that it might get peace, but that peace does not come. It has more pain, and then it flops, again searching for peace. That peace does not come, and
it keeps flipping and flopping until it either loses life, or someone throws it back into water for it to find peace. In many ways, we are
finding that our world today is also flipping and flopping because it is experiencing new challenges… which are not compatible
with the structures that evolved over previous centuries in a world which was far more predictable, far more normal, and was based
on an industrial revolution. Every time human society undergoes a paradigm shift in terms
of its productive capacity, there is a major shake-up
in the world landscape, economic, political, just as when we moved from agricultural economy
into an industrial economy, there was a major redistribution of power as well as economic structures and social structures all over the world. Many countries that were
behind became the new leaders, and many countries which were dominant in pre-industrial world became, almost, they went behind, and became followers. Now, we are again in that
punctuated equilibrium state where the environment is changing. New realities are emerging,
social, political, economic, tectonic plates of human civilization are undergoing fundamental changes, and with this movement
of the plate tectonics, we find jolts in different
parts of the world. That way, these are very
challenging and interesting times, and I think the role of
leadership is to make as smooth a transition as possible by following a more
collaborative path because the world is now far more
connected than it ever was. What happens today in Pacific Ocean island very soon catches up
with anyone everywhere. You cannot close societies or countries with any walls around that country when someone hitting one
button in remote island on social media can cause some big event somewhere else in the world. This connectivity and network
nature of the new world requires that we also form
collaborative platforms in pursuit of shared destiny of mankind. In this networked and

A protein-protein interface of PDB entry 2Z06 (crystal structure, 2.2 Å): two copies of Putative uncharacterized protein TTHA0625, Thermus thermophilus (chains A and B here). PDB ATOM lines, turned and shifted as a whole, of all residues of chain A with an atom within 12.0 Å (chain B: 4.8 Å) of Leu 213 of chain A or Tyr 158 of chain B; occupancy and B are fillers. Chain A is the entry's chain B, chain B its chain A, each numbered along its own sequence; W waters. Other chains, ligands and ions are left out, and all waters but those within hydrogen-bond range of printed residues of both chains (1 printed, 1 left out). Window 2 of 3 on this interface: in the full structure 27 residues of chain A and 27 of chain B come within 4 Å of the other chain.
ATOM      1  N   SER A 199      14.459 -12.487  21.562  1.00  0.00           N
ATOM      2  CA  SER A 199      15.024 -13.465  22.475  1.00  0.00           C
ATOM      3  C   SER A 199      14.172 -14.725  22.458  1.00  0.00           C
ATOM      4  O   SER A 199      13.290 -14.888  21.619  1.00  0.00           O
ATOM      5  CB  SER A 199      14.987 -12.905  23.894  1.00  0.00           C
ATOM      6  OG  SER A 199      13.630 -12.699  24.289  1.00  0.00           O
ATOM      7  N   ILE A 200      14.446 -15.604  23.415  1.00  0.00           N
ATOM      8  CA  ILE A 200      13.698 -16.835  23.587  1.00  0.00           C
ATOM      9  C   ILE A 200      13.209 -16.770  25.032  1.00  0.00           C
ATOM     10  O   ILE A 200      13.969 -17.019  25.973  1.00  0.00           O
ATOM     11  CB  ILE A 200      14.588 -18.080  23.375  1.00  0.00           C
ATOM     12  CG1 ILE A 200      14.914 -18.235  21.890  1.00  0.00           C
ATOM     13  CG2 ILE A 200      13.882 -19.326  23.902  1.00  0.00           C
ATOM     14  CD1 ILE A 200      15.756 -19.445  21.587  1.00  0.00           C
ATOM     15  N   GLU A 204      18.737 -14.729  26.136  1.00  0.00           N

more connected world, any effort to disconnect, or
any effort for confrontation can have very serious
implications for everyone. In conflicts, there are no winners. Everyone is a loser, and
Pakistan is one country that has experienced it for too much time. Since 1979, we have seen how
conflicts destabilize regions, how conflicts can destabilize
the fiber of society, and how conflicts can undermine political and economic
stability of countries. In 1979, when Soviets invaded Afghanistan, a new conflict started in our region that was in shape of the war
against so-called evil empire at the behest of the Western world, which was led by United States. I always say that our security agencies neither had the telephone
number nor Telex contact, that was the age of Telex
contacts, of Osama bin Laden. Nobody in our country knew who he was, but he was introduced
to our security agencies by Western security agencies. Along with him came a
baggage of number of jihadis from Middle East, from
Burma, and from everywhere. Then Pakistan became the base station, the front line state to
fight the evil empire. Universities in United States prepared special curricula for the schools
of Afghan refugee children to make them more militant,
and make them more radicalized so that they could fight the Soviets. In the process, when this
world war was being fought, militancy and terrorism
started developing roots also in our country. Many madrases which existed
in our country for centuries and were very peaceful,
they were radicalized so that their graduates
could produce the warriors who will fight the Soviets in Afghanistan. As soon as Soviets were defeated, and they pulled out of Afghanistan, everybody washed their